Har Zindagi- Every Life Matters
The Har Zindagi pilot aims to achieve significant performance improvements in immunization administration, such as augmented uptake, retention and quality of immunization, by engaging with disadvantaged communities and using low-cost technology to cohere the lower layers of the health system with the managerial layer.
Pakistan has one of the highest infant mortality rates in the world. According to the World Health Organization, one child in every eleven (87 per 1000 live births) born in Pakistan dies before the age of 5. UNICEF indicates how the extent of immunization coverage is strongly correlated to infant mortality, however even with vaccination programmes headed by the Expanded Programme on Immunization (EPI), with support from the United Nations, Pakistan will probably not meet the 2015 Millennium Development Goal target of 40 deaths per 1,0000 live births. This lapse can be attributed to many factors, however our research has suggested that intertwining technology and data-collection with healthcare practices can have a profound and positive impact on overall health care for developing countries. Issues such as outmoded vaccination cards, that are printed by the Pakistan government, are often difficult to interpret by parents and are manually maintained in bulky registers. Furthermore, vaccinator performances are not tracked and therefore unverifiable, as well as the fact that health officials have no way to identify children outside vaccination coverage areas and parents/vaccinators have no real incentive to vaccinate children. At IPAL, we hope to to target these service delivery issues using technological innovation, with the ultimate goal of increasing uptake and retention of immunization, and to improve the quality of immunization alongside satisfaction of mothers whose children are vaccinated.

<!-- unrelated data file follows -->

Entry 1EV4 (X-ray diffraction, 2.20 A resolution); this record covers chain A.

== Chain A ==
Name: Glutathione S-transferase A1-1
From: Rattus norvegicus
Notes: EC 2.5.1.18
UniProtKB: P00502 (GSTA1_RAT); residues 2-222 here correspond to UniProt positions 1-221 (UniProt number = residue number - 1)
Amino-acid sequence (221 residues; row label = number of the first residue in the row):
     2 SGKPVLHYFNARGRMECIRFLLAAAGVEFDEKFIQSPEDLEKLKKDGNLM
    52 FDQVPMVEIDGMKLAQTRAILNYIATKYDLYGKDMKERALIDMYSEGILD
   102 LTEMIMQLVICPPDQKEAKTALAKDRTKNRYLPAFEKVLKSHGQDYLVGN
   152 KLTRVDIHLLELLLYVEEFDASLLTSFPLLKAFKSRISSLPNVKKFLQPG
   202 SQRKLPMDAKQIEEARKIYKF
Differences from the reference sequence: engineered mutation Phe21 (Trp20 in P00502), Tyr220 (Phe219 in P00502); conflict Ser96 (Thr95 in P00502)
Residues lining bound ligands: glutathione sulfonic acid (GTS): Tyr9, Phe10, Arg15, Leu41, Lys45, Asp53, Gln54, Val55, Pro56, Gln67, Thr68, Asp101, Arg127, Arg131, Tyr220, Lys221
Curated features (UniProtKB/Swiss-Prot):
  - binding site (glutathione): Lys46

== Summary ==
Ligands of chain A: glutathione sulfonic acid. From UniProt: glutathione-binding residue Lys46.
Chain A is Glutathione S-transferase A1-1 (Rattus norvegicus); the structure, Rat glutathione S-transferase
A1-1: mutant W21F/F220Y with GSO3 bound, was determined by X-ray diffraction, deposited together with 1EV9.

After having secured funding to pilot the project from the District Delivery Challenge Fund and the Sub-National Governance Program, the ‘Har Zindagi- Every Life Matters’ initiative will aim to increase uptake, retention and quality of immunization by using a redesigned immunization card for parents and a smartphone application for vaccinators that stores real-time immunization records onto a centralized database. The user‐interface of the immunization card will be redesigned for low‐literate guardians, and centralized records will be visualized on a dashboard for policymakers. The Computerized National Identity Card and cell phone numbers of guardians will be saved on record, and informational messages and reminders regarding post-natal care will be sent via text and voice message. Vaccinator attendance and performance will also be measured from smartphone data, GPS tagging and guardian feedback via SMS.